Guest Blog: Celebrating Literacy for a Lifetime

K Smith

Guest Blog: Celebrating Literacy for a Lifetime

By Kevin Smith

The most valuable lesson I have learned during my career as a teacher and reading coach is that literacy is the biggest predictor of success. Reading is absolutely fundamental to excel in school and in life.

My mother, a dedicated preschool teacher, understood the importance of literacy skills when she instilled a love of reading in her children.  Because of her example, I was able to terrify my dad by sounding out written words at the tender age of two.

Reading comes easy to me, but as I learned in my first year of teaching emotionally-disabled elementary students, learning to read takes determination and practice. While it was a struggle working with students who had little to no support at home, I will never forget the joy I felt watching students sound out words with confidence.

Learning to read begins long before the first day of school. It begins at home. That is why we are travelling around the state in honor of the department’s fifth annual Celebrate Literacy Week, Florida!, encouraging parents and teachers to promote early reading.

As a parent, there are many ways you can help your child build lifelong literacy skills. Show your child how important and enjoyable reading is by reading daily. When reading to your child, pick books that include a rich vocabulary.  When your child sees that you enjoy reading, they will model your good behavior.

Create a special reading place at home with a variety of books so even the youngest family members can choose to read. While your child is in diapers, describe activities to them like tying your shoes or cooking dinner. “Daddy is gathering the chicken broth with a ladle and adding it to the linguine in the silver pot.”

Literacy skill building is not only good for your brain it also creates a closer relationship between parent and child. Just remember to make reading fun, and both you and your child will be lifelong readers.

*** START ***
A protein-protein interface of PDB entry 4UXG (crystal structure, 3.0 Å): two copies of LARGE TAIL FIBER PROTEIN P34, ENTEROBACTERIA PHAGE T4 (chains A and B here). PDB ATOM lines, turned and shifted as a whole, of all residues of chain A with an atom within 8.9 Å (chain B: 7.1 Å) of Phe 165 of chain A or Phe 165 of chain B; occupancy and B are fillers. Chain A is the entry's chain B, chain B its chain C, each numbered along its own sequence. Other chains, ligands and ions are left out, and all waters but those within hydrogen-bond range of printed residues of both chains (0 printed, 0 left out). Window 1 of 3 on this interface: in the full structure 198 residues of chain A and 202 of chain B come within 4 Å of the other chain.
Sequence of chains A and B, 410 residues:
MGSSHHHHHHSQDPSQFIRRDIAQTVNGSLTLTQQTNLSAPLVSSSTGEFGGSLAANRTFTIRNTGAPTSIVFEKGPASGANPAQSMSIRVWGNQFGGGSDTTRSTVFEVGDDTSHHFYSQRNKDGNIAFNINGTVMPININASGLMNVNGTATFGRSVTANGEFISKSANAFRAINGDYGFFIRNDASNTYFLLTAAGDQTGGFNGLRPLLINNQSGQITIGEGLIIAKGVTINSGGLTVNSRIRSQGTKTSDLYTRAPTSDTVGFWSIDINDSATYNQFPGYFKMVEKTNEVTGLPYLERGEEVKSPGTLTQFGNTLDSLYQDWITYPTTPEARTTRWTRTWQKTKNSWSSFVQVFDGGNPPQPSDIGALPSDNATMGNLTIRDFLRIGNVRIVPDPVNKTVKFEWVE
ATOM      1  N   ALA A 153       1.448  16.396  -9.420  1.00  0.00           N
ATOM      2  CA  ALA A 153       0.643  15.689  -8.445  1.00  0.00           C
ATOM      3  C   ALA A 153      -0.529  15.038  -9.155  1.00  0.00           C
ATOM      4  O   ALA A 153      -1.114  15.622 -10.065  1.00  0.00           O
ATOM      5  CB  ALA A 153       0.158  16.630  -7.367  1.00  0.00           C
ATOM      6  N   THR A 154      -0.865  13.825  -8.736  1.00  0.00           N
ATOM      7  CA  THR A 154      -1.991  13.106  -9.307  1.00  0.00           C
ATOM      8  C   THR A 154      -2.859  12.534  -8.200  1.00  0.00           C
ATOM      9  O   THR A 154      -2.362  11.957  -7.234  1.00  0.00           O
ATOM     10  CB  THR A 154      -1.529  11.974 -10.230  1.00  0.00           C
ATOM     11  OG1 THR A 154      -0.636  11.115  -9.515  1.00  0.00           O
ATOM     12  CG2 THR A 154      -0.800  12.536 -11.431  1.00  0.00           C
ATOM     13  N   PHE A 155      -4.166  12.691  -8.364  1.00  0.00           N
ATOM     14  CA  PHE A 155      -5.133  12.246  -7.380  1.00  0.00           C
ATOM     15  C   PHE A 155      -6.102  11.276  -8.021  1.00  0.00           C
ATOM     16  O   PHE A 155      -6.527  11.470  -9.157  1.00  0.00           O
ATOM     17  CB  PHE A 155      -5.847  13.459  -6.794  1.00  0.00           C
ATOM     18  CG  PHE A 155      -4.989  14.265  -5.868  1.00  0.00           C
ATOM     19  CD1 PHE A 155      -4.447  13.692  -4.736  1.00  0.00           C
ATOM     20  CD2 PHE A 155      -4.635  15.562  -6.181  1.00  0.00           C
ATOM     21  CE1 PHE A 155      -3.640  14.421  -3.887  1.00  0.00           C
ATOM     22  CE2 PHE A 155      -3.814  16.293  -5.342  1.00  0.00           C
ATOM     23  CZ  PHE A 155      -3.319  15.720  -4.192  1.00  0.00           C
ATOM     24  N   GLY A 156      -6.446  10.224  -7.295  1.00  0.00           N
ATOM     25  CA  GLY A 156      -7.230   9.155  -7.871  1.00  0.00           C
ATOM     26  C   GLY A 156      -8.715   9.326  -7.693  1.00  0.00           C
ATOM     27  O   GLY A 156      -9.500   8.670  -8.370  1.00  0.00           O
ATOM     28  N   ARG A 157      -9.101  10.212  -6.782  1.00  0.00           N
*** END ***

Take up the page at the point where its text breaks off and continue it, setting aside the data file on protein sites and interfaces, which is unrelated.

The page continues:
For more information about the department’s efforts to promote reading, visit Celebrate Literacy Week, Florida!

Kevin Smith is the Deputy Director of the Just Read, Florida! office and has been a selected as a “Teacher of the Year” for two different schools during his career.

Commissioner Tony Bennett: Blog: Looking At and Beyond the Scoreboard

TonyBennett

To say education is a family interest is an understatement. I’ve spent nearly three decades in education as a science teacher and principal as well as district and state superintendent. My wife, Tina, had a successful career as a teacher and high school principal. Also, one of my daughters, Trisha, recently joined the teaching profession and I could not be more proud. I’m sure many Floridians can relate to this background as it is not unusual to have a family full of educators.

In my opinion, our students are best served in education when parents, educators, and communities communicate on issues facing our classrooms. That is why I will not use a top-down approach to Florida’s education reform. I want to hear from all Floridians because we are all stakeholders in our students’ education. My goal is to utilize the best ideas for student success regardless of their origin. The best change comes from collaboration.

Today, I brought out the infamous student achievement scoreboard that I kept outside my office as Indiana’s State Superintendent of Public Instruction. In my new position as Florida’s Commissioner of Education, I will keep the scoreboard up as a constant reminder to me and my colleagues of the importance of accountability in measuring teacher and student success.

Parents should feel confident that when their child graduates from high school he or she will be ready for today’s competitive environment. In turn, teachers should be praised for the tremendous work they do to transform their classrooms into launching pads for success.

I believe that a strong accountability system must be met with a strong network of resources. Over the next few weeks, I will begin working with Florida’s school and community leaders to determine how we can create a seamless education system.

Great things are ahead for Florida’s students, educators, and parents. If we work together we will create an even brighter future for the Sunshine State. I look forward to sharing in this endeavor with all of you and to building a path of success for all Florida students.